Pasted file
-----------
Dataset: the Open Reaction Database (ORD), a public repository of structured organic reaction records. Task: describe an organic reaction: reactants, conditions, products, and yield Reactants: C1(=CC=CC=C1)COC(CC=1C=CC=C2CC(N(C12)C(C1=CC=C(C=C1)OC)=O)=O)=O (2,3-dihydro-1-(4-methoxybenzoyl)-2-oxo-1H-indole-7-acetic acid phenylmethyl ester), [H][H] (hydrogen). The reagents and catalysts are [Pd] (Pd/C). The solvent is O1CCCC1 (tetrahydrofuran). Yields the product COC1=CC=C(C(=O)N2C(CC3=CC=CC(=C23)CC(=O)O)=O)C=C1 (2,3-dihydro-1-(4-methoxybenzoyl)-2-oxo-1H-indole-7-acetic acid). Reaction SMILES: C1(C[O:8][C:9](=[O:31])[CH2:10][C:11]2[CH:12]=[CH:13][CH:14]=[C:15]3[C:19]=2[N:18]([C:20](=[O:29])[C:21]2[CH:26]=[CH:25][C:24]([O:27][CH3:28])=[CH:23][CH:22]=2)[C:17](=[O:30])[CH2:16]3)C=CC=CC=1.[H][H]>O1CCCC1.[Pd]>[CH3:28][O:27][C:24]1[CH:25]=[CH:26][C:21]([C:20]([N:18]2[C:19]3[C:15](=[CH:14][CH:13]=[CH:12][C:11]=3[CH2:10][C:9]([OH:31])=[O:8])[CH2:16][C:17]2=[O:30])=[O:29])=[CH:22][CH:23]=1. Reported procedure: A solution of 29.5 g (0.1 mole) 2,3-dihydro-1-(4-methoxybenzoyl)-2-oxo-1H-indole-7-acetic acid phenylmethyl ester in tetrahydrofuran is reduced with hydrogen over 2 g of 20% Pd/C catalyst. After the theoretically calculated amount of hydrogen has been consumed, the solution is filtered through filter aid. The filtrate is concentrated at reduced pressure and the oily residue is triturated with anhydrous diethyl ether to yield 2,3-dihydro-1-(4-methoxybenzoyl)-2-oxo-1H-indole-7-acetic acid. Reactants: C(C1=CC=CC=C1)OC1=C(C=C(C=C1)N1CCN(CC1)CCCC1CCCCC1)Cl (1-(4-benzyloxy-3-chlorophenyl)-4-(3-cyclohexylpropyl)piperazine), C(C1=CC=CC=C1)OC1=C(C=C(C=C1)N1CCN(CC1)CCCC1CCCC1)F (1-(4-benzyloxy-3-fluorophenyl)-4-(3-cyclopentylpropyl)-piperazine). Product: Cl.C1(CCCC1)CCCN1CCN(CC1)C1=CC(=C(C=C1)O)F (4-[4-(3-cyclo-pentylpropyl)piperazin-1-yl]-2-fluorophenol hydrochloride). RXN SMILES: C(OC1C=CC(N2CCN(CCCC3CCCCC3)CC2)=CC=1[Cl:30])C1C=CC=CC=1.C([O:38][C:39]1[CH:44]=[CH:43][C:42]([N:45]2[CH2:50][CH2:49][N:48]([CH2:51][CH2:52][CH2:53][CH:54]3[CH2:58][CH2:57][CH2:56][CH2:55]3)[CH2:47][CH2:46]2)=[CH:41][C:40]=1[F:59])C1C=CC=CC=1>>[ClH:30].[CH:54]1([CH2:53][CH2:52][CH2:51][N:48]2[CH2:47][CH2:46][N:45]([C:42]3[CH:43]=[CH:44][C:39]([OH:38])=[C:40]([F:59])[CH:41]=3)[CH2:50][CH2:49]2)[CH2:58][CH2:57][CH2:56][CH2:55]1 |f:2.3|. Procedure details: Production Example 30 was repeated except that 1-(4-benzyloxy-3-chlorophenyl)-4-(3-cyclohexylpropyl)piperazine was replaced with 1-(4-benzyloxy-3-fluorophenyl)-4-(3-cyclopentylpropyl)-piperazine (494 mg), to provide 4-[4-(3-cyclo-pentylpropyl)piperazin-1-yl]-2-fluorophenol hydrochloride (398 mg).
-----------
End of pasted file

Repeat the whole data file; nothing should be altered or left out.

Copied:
Dataset: the Open Reaction Database (ORD), a public repository of structured organic reaction records. Task: describe an organic reaction: reactants, conditions, products, and yield Reactants: C1(=CC=CC=C1)COC(CC=1C=CC=C2CC(N(C12)C(C1=CC=C(C=C1)OC)=O)=O)=O (2,3-dihydro-1-(4-methoxybenzoyl)-2-oxo-1H-indole-7-acetic acid phenylmethyl ester), [H][H] (hydrogen). The reagents and catalysts are [Pd] (Pd/C). The solvent is O1CCCC1 (tetrahydrofuran). Yields the product COC1=CC=C(C(=O)N2C(CC3=CC=CC(=C23)CC(=O)O)=O)C=C1 (2,3-dihydro-1-(4-methoxybenzoyl)-2-oxo-1H-indole-7-acetic acid). Reaction SMILES: C1(C[O:8][C:9](=[O:31])[CH2:10][C:11]2[CH:12]=[CH:13][CH:14]=[C:15]3[C:19]=2[N:18]([C:20](=[O:29])[C:21]2[CH:26]=[CH:25][C:24]([O:27][CH3:28])=[CH:23][CH:22]=2)[C:17](=[O:30])[CH2:16]3)C=CC=CC=1.[H][H]>O1CCCC1.[Pd]>[CH3:28][O:27][C:24]1[CH:25]=[CH:26][C:21]([C:20]([N:18]2[C:19]3[C:15](=[CH:14][CH:13]=[CH:12][C:11]=3[CH2:10][C:9]([OH:31])=[O:8])[CH2:16][C:17]2=[O:30])=[O:29])=[CH:22][CH:23]=1. Reported procedure: A solution of 29.5 g (0.1 mole) 2,3-dihydro-1-(4-methoxybenzoyl)-2-oxo-1H-indole-7-acetic acid phenylmethyl ester in tetrahydrofuran is reduced with hydrogen over 2 g of 20% Pd/C catalyst. After the theoretically calculated amount of hydrogen has been consumed, the solution is filtered through filter aid. The filtrate is concentrated at reduced pressure and the oily residue is triturated with anhydrous diethyl ether to yield 2,3-dihydro-1-(4-methoxybenzoyl)-2-oxo-1H-indole-7-acetic acid. Reactants: C(C1=CC=CC=C1)OC1=C(C=C(C=C1)N1CCN(CC1)CCCC1CCCCC1)Cl (1-(4-benzyloxy-3-chlorophenyl)-4-(3-cyclohexylpropyl)piperazine), C(C1=CC=CC=C1)OC1=C(C=C(C=C1)N1CCN(CC1)CCCC1CCCC1)F (1-(4-benzyloxy-3-fluorophenyl)-4-(3-cyclopentylpropyl)-piperazine). Product: Cl.C1(CCCC1)CCCN1CCN(CC1)C1=CC(=C(C=C1)O)F (4-[4-(3-cyclo-pentylpropyl)piperazin-1-yl]-2-fluorophenol hydrochloride). RXN SMILES: C(OC1C=CC(N2CCN(CCCC3CCCCC3)CC2)=CC=1[Cl:30])C1C=CC=CC=1.C([O:38][C:39]1[CH:44]=[CH:43][C:42]([N:45]2[CH2:50][CH2:49][N:48]([CH2:51][CH2:52][CH2:53][CH:54]3[CH2:58][CH2:57][CH2:56][CH2:55]3)[CH2:47][CH2:46]2)=[CH:41][C:40]=1[F:59])C1C=CC=CC=1>>[ClH:30].[CH:54]1([CH2:53][CH2:52][CH2:51][N:48]2[CH2:47][CH2:46][N:45]([C:42]3[CH:43]=[CH:44][C:39]([OH:38])=[C:40]([F:59])[CH:41]=3)[CH2:50][CH2:49]2)[CH2:58][CH2:57][CH2:56][CH2:55]1 |f:2.3|. Procedure details: Production Example 30 was repeated except that 1-(4-benzyloxy-3-chlorophenyl)-4-(3-cyclohexylpropyl)piperazine was replaced with 1-(4-benzyloxy-3-fluorophenyl)-4-(3-cyclopentylpropyl)-piperazine (494 mg), to provide 4-[4-(3-cyclo-pentylpropyl)piperazin-1-yl]-2-fluorophenol hydrochloride (398 mg).